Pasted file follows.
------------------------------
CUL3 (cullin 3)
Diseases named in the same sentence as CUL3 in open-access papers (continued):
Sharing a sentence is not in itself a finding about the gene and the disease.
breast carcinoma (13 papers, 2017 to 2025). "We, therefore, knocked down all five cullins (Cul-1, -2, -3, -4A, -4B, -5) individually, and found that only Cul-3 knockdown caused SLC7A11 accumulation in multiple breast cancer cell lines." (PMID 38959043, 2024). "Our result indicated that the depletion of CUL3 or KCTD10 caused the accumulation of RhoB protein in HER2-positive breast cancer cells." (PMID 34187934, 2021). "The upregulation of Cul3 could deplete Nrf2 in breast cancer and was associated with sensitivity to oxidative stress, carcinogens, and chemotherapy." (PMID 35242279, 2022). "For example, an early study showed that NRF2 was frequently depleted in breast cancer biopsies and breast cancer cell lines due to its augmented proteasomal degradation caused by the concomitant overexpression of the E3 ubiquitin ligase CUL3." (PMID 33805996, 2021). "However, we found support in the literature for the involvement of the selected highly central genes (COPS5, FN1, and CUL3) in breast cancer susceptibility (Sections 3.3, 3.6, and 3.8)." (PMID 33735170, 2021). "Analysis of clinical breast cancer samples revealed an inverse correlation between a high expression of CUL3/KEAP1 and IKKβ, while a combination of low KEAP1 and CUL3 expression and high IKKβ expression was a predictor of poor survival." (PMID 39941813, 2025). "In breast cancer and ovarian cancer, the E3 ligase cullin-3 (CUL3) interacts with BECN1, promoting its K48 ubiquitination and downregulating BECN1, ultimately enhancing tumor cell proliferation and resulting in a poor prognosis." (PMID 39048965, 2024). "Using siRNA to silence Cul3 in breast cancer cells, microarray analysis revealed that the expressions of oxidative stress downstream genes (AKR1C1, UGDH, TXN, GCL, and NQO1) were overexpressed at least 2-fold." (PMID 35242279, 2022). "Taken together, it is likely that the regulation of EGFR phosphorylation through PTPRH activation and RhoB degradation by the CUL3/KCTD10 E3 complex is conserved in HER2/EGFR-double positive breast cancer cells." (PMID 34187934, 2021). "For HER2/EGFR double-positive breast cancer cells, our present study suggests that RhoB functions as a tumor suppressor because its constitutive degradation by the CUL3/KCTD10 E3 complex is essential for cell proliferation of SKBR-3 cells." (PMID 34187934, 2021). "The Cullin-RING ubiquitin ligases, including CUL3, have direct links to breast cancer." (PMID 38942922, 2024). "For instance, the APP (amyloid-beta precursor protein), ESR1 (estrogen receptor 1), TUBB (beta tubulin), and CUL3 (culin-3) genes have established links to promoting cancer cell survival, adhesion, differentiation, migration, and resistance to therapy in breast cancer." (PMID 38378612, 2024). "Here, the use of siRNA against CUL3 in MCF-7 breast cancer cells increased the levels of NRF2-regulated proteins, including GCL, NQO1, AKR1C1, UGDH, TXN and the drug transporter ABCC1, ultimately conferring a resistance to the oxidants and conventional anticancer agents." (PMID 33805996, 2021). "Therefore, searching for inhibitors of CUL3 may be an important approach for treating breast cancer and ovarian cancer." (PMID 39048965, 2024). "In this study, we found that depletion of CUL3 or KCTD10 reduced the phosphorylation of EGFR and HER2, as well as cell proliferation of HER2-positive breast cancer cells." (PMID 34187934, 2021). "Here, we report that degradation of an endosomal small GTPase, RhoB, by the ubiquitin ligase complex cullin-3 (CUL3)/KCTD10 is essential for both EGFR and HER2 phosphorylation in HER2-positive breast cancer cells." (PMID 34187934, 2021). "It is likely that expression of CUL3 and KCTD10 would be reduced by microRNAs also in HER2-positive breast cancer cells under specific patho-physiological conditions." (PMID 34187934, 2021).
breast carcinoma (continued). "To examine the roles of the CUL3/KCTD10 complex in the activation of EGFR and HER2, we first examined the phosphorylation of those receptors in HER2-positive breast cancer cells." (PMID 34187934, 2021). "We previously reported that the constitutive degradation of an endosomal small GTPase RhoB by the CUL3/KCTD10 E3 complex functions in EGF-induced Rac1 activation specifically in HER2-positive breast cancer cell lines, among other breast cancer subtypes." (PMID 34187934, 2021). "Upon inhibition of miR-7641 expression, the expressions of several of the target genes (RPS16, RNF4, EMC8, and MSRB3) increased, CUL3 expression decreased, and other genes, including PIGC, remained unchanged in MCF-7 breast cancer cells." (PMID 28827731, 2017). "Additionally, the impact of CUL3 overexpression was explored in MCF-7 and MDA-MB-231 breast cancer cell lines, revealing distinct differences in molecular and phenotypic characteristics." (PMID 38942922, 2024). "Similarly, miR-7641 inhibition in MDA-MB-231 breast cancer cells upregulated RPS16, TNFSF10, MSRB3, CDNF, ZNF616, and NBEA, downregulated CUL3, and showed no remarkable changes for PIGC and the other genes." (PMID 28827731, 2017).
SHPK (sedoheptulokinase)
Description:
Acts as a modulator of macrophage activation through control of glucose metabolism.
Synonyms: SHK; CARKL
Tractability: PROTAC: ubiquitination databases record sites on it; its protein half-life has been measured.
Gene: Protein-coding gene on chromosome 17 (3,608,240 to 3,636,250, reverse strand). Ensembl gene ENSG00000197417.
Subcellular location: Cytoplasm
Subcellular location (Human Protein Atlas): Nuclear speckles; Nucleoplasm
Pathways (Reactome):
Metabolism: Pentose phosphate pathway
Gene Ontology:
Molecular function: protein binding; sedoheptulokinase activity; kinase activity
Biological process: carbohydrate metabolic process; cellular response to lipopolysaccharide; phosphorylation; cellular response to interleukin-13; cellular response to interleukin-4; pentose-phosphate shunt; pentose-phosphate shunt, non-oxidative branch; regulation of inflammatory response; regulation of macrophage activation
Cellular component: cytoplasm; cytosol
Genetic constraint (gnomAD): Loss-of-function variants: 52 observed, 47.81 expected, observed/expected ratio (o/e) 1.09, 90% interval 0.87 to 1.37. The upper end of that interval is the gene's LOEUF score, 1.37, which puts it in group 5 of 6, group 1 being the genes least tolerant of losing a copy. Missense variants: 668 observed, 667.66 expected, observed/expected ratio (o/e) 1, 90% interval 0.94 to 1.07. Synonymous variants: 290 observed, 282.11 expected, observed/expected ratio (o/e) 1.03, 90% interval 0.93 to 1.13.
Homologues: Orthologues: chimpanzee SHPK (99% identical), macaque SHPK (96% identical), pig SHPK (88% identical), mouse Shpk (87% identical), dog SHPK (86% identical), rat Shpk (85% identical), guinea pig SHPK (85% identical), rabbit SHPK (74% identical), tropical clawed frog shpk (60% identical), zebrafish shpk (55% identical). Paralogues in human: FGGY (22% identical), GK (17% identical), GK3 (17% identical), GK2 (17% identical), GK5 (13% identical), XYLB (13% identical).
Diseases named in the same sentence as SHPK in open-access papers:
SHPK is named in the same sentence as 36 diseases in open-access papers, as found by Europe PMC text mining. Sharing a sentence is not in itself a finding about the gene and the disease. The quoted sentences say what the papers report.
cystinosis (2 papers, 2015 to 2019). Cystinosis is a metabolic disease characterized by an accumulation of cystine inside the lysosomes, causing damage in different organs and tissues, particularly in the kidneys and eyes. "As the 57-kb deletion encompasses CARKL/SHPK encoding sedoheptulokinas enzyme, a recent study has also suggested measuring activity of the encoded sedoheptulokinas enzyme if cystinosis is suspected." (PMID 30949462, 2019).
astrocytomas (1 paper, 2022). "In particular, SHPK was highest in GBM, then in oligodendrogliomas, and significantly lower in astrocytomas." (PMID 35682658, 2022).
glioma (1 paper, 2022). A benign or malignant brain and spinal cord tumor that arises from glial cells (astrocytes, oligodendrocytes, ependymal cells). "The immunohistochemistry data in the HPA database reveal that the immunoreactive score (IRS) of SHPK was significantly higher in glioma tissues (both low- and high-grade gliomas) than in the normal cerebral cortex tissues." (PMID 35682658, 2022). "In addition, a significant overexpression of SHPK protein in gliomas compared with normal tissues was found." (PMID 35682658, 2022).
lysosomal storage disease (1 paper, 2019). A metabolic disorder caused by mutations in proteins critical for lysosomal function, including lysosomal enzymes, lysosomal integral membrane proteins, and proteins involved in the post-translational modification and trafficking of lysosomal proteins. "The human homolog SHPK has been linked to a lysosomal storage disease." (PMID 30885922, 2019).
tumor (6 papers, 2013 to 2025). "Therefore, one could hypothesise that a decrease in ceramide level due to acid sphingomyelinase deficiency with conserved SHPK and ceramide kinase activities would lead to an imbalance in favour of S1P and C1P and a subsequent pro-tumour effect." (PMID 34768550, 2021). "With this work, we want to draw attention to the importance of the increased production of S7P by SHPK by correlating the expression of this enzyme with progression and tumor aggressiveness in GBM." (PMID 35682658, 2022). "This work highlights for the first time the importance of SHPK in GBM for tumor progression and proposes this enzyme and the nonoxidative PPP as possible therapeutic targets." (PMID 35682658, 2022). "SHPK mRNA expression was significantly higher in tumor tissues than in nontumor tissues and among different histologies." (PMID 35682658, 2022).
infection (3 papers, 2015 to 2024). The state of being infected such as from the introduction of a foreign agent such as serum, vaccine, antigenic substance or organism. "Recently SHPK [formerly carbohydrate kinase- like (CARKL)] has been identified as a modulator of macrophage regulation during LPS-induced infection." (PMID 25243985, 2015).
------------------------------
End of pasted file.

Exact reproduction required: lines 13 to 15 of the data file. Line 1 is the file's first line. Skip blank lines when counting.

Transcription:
Subcellular location (Human Protein Atlas): Nuclear speckles; Nucleoplasm
Pathways (Reactome):
Metabolism: Pentose phosphate pathway